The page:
Just Say No to Crime and Punishment Parenting [Respect and Relationships Built on Trust]
I believe that as a parent, I am a tour guide and not a jail warden. I’m relieved to see that crime and punishment parenting is becoming more and more a thing of the past. We are evolving beyond; using our neocortex to offer peaceful guidance in lieu of relying on our reactionary hindbrain in dealings with our beloved offspring.
In order to parent peacefully, it is vital that we grow conscious enough of ourselves and our own desires and reactions that we are able to put ourselves into their small, inexperienced shoes.
I come from a family culture where children are less than; not adult, so incomplete somehow.
So, naturally it is easy for me to fall back on that— I’m the grown up, you’re only a child. My needs are more important because…
Why? Are they actually more important? Is this fact?
Importance is relative.
The needs and desires of adults and children quite often sit at opposite ends of the spectrum, though one is not any more or less valid than the other. Children are onlylearning how to express their emotions, learning how to process disappointment. And dammit!, instant gratification takes too long.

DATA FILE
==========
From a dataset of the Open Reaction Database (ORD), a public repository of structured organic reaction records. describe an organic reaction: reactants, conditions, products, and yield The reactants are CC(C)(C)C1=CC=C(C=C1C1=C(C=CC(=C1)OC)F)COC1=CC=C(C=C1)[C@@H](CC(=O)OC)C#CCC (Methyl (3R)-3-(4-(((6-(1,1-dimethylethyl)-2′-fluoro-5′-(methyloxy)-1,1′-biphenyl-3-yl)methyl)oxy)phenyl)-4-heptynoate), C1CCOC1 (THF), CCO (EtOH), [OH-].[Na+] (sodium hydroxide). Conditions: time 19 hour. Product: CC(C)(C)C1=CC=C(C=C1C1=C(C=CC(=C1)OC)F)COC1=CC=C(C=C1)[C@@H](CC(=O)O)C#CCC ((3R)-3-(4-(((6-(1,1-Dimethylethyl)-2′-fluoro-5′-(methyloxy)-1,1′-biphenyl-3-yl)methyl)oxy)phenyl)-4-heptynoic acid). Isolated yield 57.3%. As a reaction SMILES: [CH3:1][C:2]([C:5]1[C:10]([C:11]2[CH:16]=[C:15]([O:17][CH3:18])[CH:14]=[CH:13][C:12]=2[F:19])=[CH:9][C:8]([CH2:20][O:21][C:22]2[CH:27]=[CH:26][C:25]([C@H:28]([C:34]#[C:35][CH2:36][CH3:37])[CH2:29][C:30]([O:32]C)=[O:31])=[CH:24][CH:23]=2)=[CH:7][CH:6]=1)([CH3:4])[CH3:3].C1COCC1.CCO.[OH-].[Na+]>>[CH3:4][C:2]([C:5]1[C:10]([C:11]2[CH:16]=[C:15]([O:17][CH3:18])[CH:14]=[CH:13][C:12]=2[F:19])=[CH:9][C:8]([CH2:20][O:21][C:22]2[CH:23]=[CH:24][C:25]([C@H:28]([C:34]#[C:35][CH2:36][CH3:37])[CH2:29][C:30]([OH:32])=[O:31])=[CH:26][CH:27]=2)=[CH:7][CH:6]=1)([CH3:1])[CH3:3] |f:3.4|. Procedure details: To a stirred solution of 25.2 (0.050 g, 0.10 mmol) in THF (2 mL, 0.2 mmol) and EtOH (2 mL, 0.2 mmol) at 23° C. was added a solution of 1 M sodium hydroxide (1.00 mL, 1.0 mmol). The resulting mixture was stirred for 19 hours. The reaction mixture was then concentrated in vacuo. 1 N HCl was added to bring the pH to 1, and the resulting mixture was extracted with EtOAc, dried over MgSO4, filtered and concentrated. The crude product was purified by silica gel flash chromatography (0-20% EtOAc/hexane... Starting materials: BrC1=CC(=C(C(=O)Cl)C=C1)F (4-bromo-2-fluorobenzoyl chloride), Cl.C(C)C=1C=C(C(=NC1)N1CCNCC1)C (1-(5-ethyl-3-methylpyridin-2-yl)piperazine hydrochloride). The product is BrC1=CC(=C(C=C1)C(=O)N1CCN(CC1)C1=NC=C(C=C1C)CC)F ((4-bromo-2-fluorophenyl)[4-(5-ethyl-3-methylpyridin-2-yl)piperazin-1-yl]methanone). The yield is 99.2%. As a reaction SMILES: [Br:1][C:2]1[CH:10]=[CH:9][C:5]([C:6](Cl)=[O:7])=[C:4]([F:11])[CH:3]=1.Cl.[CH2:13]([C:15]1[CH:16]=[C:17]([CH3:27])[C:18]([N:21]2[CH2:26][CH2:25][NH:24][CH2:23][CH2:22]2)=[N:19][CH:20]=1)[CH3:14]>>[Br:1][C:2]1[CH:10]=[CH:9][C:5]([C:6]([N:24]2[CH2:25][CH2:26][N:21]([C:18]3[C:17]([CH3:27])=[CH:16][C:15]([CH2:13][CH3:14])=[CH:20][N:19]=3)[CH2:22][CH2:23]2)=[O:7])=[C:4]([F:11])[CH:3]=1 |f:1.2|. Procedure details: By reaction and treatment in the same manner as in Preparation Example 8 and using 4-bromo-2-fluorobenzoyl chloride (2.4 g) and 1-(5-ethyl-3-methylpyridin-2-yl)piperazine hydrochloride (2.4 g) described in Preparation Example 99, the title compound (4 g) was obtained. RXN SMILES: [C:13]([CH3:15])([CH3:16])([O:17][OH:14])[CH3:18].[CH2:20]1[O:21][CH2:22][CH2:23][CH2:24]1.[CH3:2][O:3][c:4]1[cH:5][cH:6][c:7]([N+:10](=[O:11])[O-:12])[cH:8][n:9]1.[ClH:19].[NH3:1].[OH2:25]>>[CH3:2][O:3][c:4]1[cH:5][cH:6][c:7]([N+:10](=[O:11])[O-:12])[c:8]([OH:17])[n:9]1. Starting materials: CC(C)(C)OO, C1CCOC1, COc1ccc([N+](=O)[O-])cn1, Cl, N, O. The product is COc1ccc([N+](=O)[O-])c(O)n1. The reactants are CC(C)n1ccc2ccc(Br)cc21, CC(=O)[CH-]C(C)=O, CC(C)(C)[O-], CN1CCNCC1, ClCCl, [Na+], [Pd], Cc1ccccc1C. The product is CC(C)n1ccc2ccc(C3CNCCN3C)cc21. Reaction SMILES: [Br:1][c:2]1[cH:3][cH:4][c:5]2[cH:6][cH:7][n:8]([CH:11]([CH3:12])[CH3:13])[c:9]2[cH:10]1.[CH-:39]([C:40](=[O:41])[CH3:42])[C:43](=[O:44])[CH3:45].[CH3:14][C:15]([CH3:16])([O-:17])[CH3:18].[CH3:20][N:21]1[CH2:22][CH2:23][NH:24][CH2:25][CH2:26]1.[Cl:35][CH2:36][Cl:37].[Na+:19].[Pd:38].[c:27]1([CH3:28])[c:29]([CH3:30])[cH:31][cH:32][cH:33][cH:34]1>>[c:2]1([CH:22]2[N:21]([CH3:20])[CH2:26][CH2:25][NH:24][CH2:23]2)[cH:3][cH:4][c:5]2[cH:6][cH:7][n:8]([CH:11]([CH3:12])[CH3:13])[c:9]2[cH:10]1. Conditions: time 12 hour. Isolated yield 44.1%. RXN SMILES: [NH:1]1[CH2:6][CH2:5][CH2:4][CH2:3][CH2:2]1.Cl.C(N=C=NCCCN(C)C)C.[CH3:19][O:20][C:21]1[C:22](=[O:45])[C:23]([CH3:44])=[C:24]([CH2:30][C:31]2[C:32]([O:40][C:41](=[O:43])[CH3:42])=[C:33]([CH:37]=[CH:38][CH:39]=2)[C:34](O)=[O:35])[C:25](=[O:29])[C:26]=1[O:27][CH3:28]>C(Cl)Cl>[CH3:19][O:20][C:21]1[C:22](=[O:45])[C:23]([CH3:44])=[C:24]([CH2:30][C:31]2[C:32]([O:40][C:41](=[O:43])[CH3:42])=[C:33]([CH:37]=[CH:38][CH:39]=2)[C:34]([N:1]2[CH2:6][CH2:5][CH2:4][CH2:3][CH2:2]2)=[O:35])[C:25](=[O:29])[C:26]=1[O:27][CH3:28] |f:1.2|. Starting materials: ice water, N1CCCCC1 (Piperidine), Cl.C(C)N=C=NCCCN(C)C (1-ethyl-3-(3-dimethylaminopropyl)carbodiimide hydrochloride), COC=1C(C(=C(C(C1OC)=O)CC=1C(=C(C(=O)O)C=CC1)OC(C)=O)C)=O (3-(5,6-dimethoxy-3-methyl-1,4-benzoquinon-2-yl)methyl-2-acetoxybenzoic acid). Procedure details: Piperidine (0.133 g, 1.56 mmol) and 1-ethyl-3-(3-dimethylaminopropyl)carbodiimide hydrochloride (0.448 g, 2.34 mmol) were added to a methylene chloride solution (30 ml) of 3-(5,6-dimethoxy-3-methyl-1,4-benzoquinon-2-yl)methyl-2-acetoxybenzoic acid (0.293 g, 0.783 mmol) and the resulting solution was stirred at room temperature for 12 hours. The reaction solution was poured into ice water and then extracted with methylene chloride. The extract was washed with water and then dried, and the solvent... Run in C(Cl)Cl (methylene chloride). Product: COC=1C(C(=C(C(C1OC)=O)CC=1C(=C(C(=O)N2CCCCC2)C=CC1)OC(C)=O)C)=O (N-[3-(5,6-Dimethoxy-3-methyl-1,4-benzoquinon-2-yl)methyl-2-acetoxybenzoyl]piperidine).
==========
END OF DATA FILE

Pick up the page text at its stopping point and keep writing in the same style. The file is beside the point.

I read a piece of parenting advice somewhere that said something to the effect of, “treat your children with the same respect you treat your partner.” – and it stuck with me.
I don’t deserve more respect because I’ve gone more times ’round the sun, and they don’t deserve less for being inexperienced. True respect is neither demanded nor coerced; true respect is a natural by-product of a relationship built on trust.
We can draw lines but still validate, supporting them in their feelings and attempts to deal. What can seem so silly to us can be quite important to a smaller person and it sucks to not get what we want (I remind myself of this as my five year old melts when denied access to the refrigerator for yet another snack).
I’ve got thirty-four years of learning how to process my disappointments. He’s got five.